In my early years of evangelistic preaching, I often heard the old timers -veteran evangelists – speak of the ‘high tide of the spirit’. I only had a vague idea of that to which they were referring. Now, after more than a half century of preaching, I have a much clearer understanding of that phrase. Preaching experience has certainly been a great teacher, but I also wish to highlight two additional things that have illuminated my understanding of this crucial phenomenon of spiritual life.
First, let me share a lesson from nature. Across the years, Miss Sue and I have spent many wonderful days looking out across the waters of Mobile Bay. Close friends, the Eldridges, have a lovely beach house at water’s edge on Dauphin Island, Alabama. They have graciously invited us to come whenever we can and rest from our labor and enjoy the beauty of Dauphin Island. When there, I read the reports of tidal phases with as much interest as I read the weather forecast. There is a small sandbar island across from the back deck. At high tide, it is completely under water. At low tide it is clearly visible. It is a resting place for shore birds, but also a hazard to boaters who do not know the tides in these waters. At high tide, fishermen can easily move through the passage into open water. At low tide, you can get stuck on the sand bar. If you drive through the bayou country surrounding Dauphin Island, you can witness oyster boats and many other types of vessels stranded high and dry at low tide. You must be aware of the tides, or you will be marooned.
The second thing that has heightened my understanding of the phrase ‘high tide of the spirit’ comes from Shakespeare’s writing. In Julius Caesar Act 4, scene 3, 218-224, Brutus and Cassius are at a point of disagreement about how to conduct the final phase of their civil war with Octavian and Marcus Antonius. Cassius believes they should secure their position and rest for a final push. Brutus, however, is convinced they have an advantage and should press the issue. Brutus speaks, “There is a tide in the affairs of men, which, taken at the flood, leads on to fortune; Omitted, all the voyages of their life is bound in shallows and in miseries. On such a full sea are we now afloat, and we must take the current when it serves, or lose our ventures.” Brutus insists that there is a force that ebbs and flows in time, and one must “go with the flow.” Waiting around only allows your opportunity to pass its crest and begin to ebb. If the opportunity is “omitted” (missed), you’ll find yourself stranded in miserable shallows. Since all ‘truth’ is God’s truth, it shows up in a myriad of places. It may be in nature, it may in secular writing, and always in scripture. When God’s spirit stirs in our hearts, it must be ‘taken at the flood’.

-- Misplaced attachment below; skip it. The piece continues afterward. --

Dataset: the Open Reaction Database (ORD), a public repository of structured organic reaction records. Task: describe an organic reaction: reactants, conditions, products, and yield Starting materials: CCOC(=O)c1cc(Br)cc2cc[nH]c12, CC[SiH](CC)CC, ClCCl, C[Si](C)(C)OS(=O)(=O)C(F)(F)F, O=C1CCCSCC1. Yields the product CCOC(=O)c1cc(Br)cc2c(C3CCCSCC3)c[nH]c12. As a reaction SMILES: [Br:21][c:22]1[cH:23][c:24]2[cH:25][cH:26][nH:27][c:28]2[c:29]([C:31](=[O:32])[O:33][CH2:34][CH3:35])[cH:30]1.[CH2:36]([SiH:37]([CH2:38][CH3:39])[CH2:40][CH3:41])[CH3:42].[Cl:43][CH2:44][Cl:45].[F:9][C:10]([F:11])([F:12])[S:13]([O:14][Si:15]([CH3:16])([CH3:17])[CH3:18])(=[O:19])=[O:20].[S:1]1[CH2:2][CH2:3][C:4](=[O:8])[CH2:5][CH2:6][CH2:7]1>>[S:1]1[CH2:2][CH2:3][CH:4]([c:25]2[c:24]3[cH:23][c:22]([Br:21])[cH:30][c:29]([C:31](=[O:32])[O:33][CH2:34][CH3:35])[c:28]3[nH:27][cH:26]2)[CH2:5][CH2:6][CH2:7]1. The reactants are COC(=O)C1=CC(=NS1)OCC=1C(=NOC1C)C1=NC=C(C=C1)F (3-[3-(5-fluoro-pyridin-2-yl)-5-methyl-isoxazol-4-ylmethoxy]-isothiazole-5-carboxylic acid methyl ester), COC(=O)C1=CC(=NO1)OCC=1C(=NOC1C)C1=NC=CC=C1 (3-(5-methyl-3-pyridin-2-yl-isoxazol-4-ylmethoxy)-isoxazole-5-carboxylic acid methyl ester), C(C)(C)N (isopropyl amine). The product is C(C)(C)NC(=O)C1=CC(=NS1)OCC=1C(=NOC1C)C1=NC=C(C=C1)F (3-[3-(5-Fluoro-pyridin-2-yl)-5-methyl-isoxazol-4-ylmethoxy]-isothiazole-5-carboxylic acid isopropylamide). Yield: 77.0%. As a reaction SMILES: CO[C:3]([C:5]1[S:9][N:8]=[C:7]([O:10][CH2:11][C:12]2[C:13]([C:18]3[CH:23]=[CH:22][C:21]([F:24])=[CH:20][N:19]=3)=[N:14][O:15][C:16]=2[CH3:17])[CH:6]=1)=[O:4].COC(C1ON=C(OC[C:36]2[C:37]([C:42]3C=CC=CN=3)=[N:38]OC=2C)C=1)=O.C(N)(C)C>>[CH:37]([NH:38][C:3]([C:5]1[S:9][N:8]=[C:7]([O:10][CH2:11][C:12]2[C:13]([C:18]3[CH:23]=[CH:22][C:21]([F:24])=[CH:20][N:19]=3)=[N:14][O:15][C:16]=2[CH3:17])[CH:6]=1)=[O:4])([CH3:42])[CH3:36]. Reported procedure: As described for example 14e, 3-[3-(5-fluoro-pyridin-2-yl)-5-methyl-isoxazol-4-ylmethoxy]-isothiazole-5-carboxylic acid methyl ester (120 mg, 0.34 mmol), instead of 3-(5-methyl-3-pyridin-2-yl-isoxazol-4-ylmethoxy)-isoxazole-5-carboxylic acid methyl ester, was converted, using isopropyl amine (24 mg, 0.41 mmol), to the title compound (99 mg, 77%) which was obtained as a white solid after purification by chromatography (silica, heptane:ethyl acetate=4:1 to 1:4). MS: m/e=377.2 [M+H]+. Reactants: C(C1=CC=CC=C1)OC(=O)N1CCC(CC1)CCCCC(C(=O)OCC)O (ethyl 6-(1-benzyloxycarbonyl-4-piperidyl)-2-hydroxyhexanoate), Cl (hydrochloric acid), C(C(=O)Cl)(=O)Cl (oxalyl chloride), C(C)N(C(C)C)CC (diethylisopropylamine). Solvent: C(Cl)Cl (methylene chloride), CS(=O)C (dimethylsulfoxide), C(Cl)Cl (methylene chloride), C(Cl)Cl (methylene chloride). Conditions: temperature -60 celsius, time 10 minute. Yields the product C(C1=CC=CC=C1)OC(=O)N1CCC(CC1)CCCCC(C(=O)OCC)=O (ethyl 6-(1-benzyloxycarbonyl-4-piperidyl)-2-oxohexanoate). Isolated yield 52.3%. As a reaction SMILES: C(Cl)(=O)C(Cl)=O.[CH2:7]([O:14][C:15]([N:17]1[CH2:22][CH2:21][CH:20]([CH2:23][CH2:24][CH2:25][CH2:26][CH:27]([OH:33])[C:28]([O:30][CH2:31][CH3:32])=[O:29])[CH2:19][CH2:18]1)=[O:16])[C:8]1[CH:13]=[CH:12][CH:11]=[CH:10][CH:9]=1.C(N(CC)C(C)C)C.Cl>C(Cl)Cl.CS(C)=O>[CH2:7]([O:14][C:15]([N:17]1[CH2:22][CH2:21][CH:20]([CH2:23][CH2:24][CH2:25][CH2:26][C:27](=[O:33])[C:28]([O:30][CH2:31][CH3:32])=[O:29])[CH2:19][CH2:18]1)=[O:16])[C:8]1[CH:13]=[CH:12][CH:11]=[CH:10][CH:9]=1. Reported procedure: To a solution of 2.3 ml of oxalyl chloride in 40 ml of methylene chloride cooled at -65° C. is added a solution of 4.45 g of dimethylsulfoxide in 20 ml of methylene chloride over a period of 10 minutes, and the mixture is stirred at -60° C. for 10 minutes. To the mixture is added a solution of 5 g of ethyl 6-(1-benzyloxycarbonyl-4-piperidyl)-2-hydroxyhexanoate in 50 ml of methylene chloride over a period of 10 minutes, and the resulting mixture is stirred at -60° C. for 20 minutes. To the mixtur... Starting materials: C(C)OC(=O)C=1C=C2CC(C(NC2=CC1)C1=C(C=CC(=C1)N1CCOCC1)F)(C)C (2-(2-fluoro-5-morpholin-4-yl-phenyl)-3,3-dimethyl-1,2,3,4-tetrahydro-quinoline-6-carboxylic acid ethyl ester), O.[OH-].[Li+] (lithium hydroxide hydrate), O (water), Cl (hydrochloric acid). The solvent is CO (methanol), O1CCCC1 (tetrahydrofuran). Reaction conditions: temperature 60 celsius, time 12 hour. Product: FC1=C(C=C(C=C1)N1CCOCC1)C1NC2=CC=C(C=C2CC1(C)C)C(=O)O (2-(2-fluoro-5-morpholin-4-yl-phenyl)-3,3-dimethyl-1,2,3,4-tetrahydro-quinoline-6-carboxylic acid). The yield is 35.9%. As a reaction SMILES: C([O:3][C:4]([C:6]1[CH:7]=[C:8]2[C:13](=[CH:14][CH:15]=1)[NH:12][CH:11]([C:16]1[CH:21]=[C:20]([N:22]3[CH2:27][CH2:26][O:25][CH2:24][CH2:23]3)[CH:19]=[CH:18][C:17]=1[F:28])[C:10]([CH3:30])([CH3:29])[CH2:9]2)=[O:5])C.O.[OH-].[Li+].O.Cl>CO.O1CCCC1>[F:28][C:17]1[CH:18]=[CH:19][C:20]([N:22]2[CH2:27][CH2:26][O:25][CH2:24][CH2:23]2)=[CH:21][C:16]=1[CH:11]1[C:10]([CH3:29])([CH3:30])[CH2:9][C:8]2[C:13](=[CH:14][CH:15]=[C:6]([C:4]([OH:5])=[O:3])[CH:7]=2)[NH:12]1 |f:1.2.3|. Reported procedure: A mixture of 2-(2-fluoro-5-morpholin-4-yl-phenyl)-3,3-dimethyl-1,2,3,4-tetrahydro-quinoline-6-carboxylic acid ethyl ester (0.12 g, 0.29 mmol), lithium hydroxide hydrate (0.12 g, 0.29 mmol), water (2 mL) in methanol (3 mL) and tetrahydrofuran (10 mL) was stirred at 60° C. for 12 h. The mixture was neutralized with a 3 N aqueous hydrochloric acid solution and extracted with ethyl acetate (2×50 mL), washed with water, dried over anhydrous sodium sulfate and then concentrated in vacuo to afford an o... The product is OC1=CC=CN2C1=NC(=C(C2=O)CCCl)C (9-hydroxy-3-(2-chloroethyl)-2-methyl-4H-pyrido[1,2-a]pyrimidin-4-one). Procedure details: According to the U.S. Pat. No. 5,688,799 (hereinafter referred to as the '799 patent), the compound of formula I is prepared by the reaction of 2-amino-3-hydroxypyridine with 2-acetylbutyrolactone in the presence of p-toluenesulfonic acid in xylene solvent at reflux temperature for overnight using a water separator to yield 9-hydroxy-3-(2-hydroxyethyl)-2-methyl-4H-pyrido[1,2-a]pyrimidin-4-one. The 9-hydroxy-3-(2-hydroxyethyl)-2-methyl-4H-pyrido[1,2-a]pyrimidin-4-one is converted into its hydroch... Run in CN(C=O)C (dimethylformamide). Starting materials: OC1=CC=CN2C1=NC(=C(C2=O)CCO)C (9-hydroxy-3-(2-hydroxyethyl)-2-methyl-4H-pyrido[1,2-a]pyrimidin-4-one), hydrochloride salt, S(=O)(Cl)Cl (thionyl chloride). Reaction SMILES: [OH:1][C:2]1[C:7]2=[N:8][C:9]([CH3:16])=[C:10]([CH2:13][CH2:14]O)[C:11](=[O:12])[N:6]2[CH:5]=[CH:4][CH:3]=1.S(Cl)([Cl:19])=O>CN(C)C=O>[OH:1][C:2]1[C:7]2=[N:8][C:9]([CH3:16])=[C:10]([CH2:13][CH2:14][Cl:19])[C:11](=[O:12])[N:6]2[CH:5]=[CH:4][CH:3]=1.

2 Corinthians 6:2b (KJV) “Behold, now is the accepted time; behold, now is the day of salvation.”
Hebrews 2:3 (KJV) “How shall we escape, if we neglect so great a salvation;”
Psalm 95:7b (NIV) “Today, if you hear His voice, do not harden your hearts…”
I cannot number the times I’ve witnessed the ‘high tide of the spirit’ in a service. Some have heeded the Lord’s invitation, stepped out in response to His voice, and found victory. Others have resisted the spirit and have been left floundering in the shallows. Opportunities were missed, and the grieved Holy Spirit moved on.
PRAYER: Lord, when the ‘high tide of the spirit’ comes, may we follow the advice of the Psalmist (Psalm 95:6, NIV): “Come, let us bow down in worship, let us kneel before the Lord our Maker.” May we respond like the young Samuel in the Old Testament (1 Samuel 3:10b, NIV): “Then Samuel said, Speak, for your servant is listening.”
~ Brother Roy